Aebischer, T., Moody, S. F. and Handman, E. (1993). Persistence of virulent Leishmania major in murine cutaneous leishmaniasis: a possible hazard for the host. Infection and Immunity 61, 220226.Google Scholar
Afonso, L. C. and Scott, P. (1993). Immune responses associated with susceptibility of C57BL/10 mice to Leishmania amazonensis. Infection and Immunity 61, 29522959.Google ScholarPubMed
Aguilar Torrentera, F., Lambot, M. A., Laman, J. D., Van Meurs, M., Kiss, R., Noel, J. C. and Carlier, Y. (2002). Parasitic load and histopathology of cutaneous lesions, lymph node, spleen, and liver from BALB/c and C57BL/6 mice infected with Leishmania mexicana. American Journal of Tropical Medicine and Hygiene 66, 273279.CrossRefGoogle ScholarPubMed
Almeida, R. P., Barral-Netto, M., De Jesus, A. M., De Freitas, L. A., Carvalho, E. M. and Barral, A. (1996). Biological behavior of Leishmania amazonensis isolated from humans with cutaneous, mucosal, or visceral leishmaniasis in BALB/C mice. American Journal of Tropical Medicine and Hygiene 54, 178184.CrossRefGoogle ScholarPubMed
Belkaid, Y., Mendez, S., Lira, R., Kadambi, N., Milon, G. and Sacks, D. (2000). A natural model of Leishmania major infection reveals a prolonged “silent” phase of parasite amplification in the skin before the onset of lesion formation and immunity. The Journal of Immunology 165, 969977.CrossRefGoogle ScholarPubMed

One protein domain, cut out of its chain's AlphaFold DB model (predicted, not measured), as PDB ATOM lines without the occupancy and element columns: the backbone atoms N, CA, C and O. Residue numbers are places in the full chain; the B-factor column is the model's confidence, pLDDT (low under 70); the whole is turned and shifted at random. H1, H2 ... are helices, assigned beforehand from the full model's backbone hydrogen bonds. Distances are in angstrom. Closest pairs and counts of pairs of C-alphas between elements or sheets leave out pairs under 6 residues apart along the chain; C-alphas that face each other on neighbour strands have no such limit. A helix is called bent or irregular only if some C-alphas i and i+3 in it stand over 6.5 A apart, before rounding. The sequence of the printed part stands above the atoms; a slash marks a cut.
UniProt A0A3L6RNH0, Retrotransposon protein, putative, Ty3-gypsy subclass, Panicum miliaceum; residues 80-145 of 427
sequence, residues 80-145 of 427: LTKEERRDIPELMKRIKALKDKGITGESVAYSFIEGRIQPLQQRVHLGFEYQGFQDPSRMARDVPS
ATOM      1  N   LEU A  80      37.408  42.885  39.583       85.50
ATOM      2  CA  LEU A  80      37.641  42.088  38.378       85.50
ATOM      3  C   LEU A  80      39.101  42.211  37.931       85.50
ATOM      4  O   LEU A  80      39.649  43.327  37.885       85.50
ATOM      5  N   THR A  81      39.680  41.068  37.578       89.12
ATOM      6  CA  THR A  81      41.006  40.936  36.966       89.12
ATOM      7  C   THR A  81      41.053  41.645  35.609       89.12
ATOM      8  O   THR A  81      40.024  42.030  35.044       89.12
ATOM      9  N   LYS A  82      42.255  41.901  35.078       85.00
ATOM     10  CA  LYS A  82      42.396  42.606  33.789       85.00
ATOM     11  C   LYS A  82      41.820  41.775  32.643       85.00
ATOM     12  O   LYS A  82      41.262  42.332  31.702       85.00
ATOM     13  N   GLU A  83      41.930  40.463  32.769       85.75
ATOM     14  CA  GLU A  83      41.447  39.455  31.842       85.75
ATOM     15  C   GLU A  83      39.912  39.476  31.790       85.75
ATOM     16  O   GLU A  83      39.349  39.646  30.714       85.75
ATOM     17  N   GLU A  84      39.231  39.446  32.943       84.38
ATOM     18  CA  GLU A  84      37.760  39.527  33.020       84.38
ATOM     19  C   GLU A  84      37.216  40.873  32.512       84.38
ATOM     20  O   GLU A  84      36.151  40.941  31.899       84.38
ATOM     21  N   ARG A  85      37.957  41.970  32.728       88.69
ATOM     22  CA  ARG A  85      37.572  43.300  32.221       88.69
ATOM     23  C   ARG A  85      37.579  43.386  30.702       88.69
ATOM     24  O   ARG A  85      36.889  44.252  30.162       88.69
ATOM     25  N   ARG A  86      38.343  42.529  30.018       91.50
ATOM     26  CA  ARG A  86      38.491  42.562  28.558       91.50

Chaves, C. S., Soares, D. C., Da Silva, R. P. and Saraiva, E. M. (2003). Characterization of the species- and stage-specificity of two monoclonal antibodies against Leishmania amazonensis. Experimental Parasitology 103, 152159.CrossRefGoogle ScholarPubMed
Courret, N., Lang, T., Milon, G. and Antoine, J. C. (2003). Intradermal inoculations of low doses of Leishmania major and Leishmania amazonensis metacyclic promastigotes induce different immunoparasitic processes and status of protection in BALB/c mice. International Journal for Parasitology 33, 13731383.CrossRefGoogle ScholarPubMed
Courret, N., Prina, E., Mougneau, E., Saraiva, E. M., Sacks, D. L., Glaichenhaus, N. and Antoine, J. C. (1999). Presentation of the Leishmania antigen LACK by infected macrophages is dependent upon the virulence of the phagocytosed parasites. European Journal of Immunology 29, 762773.3.0.CO;2-4>CrossRefGoogle ScholarPubMed
Da Silva, R. and Sacks, D. L. (1987). Metacyclogenesis is a major determinant of Leishmania promastigote virulence and attenuation. Infection and Immunity 55, 28022806.Google ScholarPubMed
Doherty, T. M. and Coffman, R. L. (1996). Leishmania major: effect of infectious dose on T cell subset development in BALB/c mice. Experimental Parasitology 84, 124135.CrossRefGoogle Scholar
Hedrich, H. J. (2004). Normative histology of organs. In The Laboratory Mouse (ed. Bullock, G. R. and Petrusz, P.), pp. 133165. Elsevier Academic Press, Boston.Google Scholar
Lang, T., Courret, N., Colle, J.-H., Milon, G. and Antoine, J.-C. (2003). The levels and patterns of cytokines produced by CD4 T lymphocytes of BALB/c mice infected with Leishmania major by inoculation into the ear dermis depend on the infectiousness and size of the inoculum. Infection and Immunity 71, 26742683. 10.1128/IAI.71.5.2674-2683.2003CrossRefGoogle ScholarPubMed
Laskay, T., Diefenbach, A., Rollinghoff, M. and Solbach, W. (1995). Early parasite containment is decisive for resistance to Leishmania major infection. European Journal of Immunology 25, 22202227.CrossRefGoogle ScholarPubMed